Posted March 28, 2011 3:41 pm by with 0 comments

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I watch a lot of television and I follow a lot of people on Twitter who also watch a lot of television. Before I had an iPhone, though, I couldn’t understand how people could send out twenty tweets a night commenting on TV shows as they aired. Then I got an iPhone and it all became clear.

With an iPhone, it’s so easy to share important thoughts with the world like, “What’s up with that carpenter wearing a suit and tie? He looks like Dr. Who! #americasnextgreatrestaurant” and how I feel about the song choices of this year’s American Idol contestants. At least my Tweets have some substance.

According to this nifty chart from emarketer, many people who Tweet while they watch TV, don’t tweet about TV at all. They tweet about the fact that they’re bored or that they’re eating or thinking about going to bed and 9% of them apparently Tweet about the fact that they’re Tweeting while watch watching TV. (Sometimes I fear for the future of our civilization as a whole.)

Facebook also gets its share of multi-tasker updates, with 52% of those people making a statement of fact such as “I’m watching Hogs Gone Wild!” But that number might actually be higher if you counted the updates, rather than surveyed the users, because of apps like Get Glue. When you check in to a TV show there (a new habit of mine), you can set it to update your Twitter or Facebook with that statement of fact.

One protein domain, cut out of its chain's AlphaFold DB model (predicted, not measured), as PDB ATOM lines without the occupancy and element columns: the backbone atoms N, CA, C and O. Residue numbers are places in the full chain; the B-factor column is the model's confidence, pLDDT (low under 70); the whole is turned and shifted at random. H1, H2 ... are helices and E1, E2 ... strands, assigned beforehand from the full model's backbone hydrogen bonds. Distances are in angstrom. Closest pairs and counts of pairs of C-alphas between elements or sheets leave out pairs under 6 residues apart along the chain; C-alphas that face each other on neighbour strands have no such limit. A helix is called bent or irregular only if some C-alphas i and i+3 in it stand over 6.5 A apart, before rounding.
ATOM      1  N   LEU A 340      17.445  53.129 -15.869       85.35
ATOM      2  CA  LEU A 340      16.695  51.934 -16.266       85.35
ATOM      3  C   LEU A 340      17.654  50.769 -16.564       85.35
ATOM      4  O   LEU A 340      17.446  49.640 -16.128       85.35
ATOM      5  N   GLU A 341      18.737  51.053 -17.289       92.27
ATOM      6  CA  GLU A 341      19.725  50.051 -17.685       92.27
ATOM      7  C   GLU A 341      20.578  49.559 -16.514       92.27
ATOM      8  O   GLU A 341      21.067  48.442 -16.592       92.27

What does all of this mean? It means that social media and websurfing may have replaced snacking as the top activity people do while watching TV. That’s good news for marketers for a lot of reasons, the biggest one being immediacy. Now that I watch TV with my phone in my hand, I’m more likely to tell my friends about the fun Old Navy commercial I just watched or how much I love the song playing on Smallville (what is it and where can I buy it?).

And not only are people Tweeting while watching, they’re also reading Tweets so now that you know I’m watching American Idol, this would be a good time to pitch that Steven Tyler t-shirt you’re selling. Go ahead, I won’t mind. Because the good news / bad news about Twitter is that minutes after you’ve sent me your pitch, it’s already out of sight and out of mind.